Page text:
Thomas Kurtz

Professor Tom Kurtz will be visiting the Imperial College Mathematics Department as a Nelder Fellow in the period 15 April - 3 May. He will give a 10-hour lecture course on "Martingale problems and stochastic equations for Markov processes".


The course will be of interest to a wide range of PhD students (including the PhD students incorporated into the newly established Centres for Doctoral Training), postdocs and members of staff with research which uses stochastic equations.

Background
Students interested in following the lectures are encouraged to review of the basics of stochastic processes and martingales in continuous time and of stochastic integration.  This background is summarized on several slides, which you can access from the following link: click here to access the slides.

Professor Kurtz will be more than happy to answer questions on any of this material.

 More detail can be found in the following:

  •  Chapter 2 of Ethier and Kurtz, Markov Processes: Characterization and Convergence
  •  The first two chapters of Protter, Stochastic Integration and Differential Equations, Second Edition

Abstract:
Beginning with Lévy’s characterization of Brownian motion, the martingale properties of stochastic processes have proven to be fundamental in the formulation and analysis of stochastic models, in particular, in the study of Markov processes. Stochastic equations of various types provide a second fundamental approach to defining stochastic models. These lectures will explore aspects of both of these approaches and their relationship. The Martingale problem of Stroock and Varadhan will be formulated and some of its properties discussed. The notion of a weak solution of a stochastic differential equation will be introduced and the fact that solutions of appropriate Martingale problems give weak solutions of stochastic differential equations will be discussed. Time change equations for Markov chains and diffusions will be given and the equivalence of these equations to corresponding martingale problems shown.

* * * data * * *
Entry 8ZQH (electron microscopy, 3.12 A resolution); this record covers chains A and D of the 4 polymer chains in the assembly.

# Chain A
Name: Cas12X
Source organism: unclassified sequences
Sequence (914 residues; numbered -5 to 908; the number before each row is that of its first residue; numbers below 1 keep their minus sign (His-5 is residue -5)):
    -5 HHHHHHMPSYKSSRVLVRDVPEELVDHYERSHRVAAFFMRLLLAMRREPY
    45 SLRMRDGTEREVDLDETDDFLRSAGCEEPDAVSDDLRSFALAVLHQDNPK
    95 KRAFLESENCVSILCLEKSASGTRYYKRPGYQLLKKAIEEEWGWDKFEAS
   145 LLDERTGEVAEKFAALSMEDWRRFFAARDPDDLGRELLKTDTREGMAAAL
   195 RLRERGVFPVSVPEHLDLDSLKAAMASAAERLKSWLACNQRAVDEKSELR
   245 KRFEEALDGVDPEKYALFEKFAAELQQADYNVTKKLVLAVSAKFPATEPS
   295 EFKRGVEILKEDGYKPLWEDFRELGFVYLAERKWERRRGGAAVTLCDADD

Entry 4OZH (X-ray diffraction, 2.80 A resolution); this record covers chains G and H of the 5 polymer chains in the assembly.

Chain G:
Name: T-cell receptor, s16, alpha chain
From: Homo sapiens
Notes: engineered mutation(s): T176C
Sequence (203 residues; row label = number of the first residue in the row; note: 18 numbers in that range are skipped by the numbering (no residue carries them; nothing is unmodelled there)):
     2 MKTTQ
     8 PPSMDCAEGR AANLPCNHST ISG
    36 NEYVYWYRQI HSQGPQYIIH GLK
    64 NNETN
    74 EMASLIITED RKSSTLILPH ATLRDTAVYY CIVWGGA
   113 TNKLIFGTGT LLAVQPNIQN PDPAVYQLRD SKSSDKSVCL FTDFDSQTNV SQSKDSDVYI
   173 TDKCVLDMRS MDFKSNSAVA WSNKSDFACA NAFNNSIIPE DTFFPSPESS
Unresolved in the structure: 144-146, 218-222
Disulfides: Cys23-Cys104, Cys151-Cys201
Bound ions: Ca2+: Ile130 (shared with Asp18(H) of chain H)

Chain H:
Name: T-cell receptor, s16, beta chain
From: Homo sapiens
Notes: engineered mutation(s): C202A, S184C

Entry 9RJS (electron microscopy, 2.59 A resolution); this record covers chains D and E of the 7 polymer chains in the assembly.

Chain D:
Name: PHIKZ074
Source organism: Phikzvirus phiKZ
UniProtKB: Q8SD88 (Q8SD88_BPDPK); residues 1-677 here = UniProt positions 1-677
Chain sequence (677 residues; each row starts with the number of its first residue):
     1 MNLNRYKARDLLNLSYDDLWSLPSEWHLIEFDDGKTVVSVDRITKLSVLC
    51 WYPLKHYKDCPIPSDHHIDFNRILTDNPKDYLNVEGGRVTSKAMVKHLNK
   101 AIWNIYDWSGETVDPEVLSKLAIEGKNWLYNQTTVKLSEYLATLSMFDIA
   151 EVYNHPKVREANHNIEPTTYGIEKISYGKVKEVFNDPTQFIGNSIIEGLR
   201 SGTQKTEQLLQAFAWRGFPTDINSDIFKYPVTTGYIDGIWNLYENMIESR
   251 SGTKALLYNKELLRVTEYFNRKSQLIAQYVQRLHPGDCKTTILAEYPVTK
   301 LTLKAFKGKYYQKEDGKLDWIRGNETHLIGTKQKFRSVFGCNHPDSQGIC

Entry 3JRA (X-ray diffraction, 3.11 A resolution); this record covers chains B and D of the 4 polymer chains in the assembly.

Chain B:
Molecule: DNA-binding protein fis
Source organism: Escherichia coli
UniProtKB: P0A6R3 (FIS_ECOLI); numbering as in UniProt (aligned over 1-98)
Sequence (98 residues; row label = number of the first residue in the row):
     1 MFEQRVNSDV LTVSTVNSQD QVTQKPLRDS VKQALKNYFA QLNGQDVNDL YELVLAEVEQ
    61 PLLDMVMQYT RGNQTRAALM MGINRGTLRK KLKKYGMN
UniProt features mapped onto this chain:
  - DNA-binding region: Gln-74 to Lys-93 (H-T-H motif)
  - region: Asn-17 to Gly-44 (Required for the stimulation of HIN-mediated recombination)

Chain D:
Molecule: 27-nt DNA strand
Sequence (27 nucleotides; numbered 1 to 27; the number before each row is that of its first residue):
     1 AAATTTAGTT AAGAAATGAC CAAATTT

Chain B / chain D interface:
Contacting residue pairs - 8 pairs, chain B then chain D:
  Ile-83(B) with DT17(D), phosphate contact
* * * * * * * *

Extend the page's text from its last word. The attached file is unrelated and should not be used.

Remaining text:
The lectures will take place in the ICSM Building in the EPSRC Centres for Doctoral Training Suite on Level 4N. Please note that the entrance to the EPSRC CDT hub is via Sherfield building level 2 Lift lobby. There is no access to the space via the Central Library.

Lectures:

Lecture 1

Monday 27 April 10am-12pm Room TR3

Characterizing stochastic processes by their martingale properties:

  • Lévy’s characterization of Brownian motion
  • Watanabe’s characterization of the Poisson process
  • Intensities for counting processes

Markov processes and their generators:

  • Markov chains
  • Diffusion processes
  • Building Markov generators (sums of generators are generators--usually)

Lecture 2

Tuesday 28 April 10am-12pm room TR2

Forward equations:

  • Weak form
  • Equivalence with martingale problems

Other types of martingale problems:

  • Local martingale problems
  • Constrained martingale problems

Lecture 3

Wednesday 29 April 10am-12pm room TR3

Martingale problems for conditional distributions:

  • A Markov mapping theorem
  • Applications to lookdown constructions

Filtering:

  • Derivation of filtering equations
  • Markov property of filters
  • Uniqueness

Lecture 4

Thursday 30 April 10am-12pm room TR3

Stochastic equations for Markov processes:

  • Classic models in Rd 
  • Equations for spatial birth and death processes

Equivalence of stochastic equations and martingale problems:

  • Classic models in Rd
  • Equations for spatial birth and death processes

Lecture 5

Friday 1 May 10am-12pm room TR3

Time change equations:

  • Continuous time Markov chains
  • Doeblin and time-change equations for diffusions

Particle representation:

  • Measure-valued processes
  • Stochastic partial differential equations
Useful links:

Prof Kurtz Course Outline 2015
Professor Kurtz's website

Short Biography:
Thomas G. Kurtz received his PhD from Stanford University in 1967 then moving to the University of Wisconsin-Madison where he was a member of the Mathematics and Statistics Departments until his retirement in 2008. At the time of his retirement he was Paul Levy Professor of Mathematics and Statistics. He served as chair of the Department of Mathematics for three years and as Director of the Center for the Mathematical Sciences for six. Professor Kurtz is a leading expert on stochastic processes, in particular Markov processes, and his research has emphasized results on convergence and approximation. He is a former president of the Institute of Mathematical Statistics and a former editor of the Annals of Probability. He is a Fellow of the Institute of Mathematical Statistics and of the American Academy of Arts and Sciences.